Nanotechnology: Basic Calculations for Engineers and Scientists / Edition 1

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Overview

A practical workbook that bridges the gap between theory and practice in the nanotechnology field

Because nanosized particles possess unique properties, nanotechnology is rapidly becoming a major interest in engineering and science. Nanotechnology: Basic Calculations for Engineers and Scientists-a logical follow-up to the author's previous text, Nanotechnology: Environmental Implications and Solutions-presents a practical overview of nanotechnology in a unique workbook format.

The author has developed nearly 300 problems that provide a clear understanding of this growing field in four distinct areas of study:
* Chemistry fundamentals and principles
* Particle technology
* Applications
* Environmental concerns

These problems have been carefully chosen to address the most important basic concepts, issues, and applications within each area, including such topics as patent evaluation, toxicology, particle dynamics, ventilation, risk assessment, and manufacturing. An introduction to quantum mechanics is also included in the Appendix. These stand-alone problems follow an orderly and logical progression designed to develop the reader's technical understanding.

"This is certain to become the pacesetter in the field, a text to benefit both students of all technical disciplines and practicing engineers and researchers."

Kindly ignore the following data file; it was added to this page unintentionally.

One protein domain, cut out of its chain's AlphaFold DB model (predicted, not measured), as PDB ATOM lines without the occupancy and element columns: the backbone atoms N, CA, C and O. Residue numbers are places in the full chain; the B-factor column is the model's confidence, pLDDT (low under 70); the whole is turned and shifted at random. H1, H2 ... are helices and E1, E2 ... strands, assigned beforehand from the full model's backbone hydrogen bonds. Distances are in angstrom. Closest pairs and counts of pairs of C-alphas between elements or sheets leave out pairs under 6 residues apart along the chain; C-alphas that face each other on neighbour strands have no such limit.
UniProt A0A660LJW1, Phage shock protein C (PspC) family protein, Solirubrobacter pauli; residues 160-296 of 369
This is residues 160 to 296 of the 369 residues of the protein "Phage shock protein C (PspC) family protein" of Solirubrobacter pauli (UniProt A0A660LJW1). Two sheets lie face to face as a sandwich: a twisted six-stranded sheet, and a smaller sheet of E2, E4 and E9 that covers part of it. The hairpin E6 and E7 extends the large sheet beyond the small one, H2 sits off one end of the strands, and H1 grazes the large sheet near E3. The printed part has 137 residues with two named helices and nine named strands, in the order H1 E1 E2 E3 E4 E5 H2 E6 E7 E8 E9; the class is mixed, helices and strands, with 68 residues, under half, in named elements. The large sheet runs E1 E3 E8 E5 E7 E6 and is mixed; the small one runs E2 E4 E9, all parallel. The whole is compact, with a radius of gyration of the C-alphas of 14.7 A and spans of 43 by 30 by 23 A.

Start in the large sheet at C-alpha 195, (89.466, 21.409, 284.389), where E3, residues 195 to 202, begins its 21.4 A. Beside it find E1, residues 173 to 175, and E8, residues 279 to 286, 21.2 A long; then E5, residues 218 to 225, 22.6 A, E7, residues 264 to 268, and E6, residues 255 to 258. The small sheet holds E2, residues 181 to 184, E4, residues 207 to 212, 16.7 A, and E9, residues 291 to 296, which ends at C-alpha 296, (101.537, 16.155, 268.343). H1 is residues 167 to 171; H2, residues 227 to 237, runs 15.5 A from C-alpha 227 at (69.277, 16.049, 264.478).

-Dr. Howard Beim, Professor of Chemistry, U.S. Merchant Marine Academy

"Dr. Theodore has covered most of the important nanotechnology subject matter in this ...work through simple, easy-to-follow problems."
-John McKenna, President and CEO, ETS, Inc.

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Editorial Reviews

From the Publisher
"…not only be helpful for students of this relatively new science but students of several related sciences…and anyone in the field." (E-STREAMS, June 2007)

  "...would benefit students and engineers or scientists working with nanomaterials or those needing to brush up on general chemistry or who need a reference book on various chemistry calculations." (IEEE Electrical Insulation Magazine, November/December 2006)

"…the author has done an exceedingly good job at providing problems and their solutions." (Journal of Hazardous Materials, September 1, 2006)

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Product Details

  • ISBN-13: 9780471739517
  • Publisher: Wiley
  • Publication date: 12/23/2005
  • Edition number: 1
  • Pages: 480
  • Sales rank: 1,259,414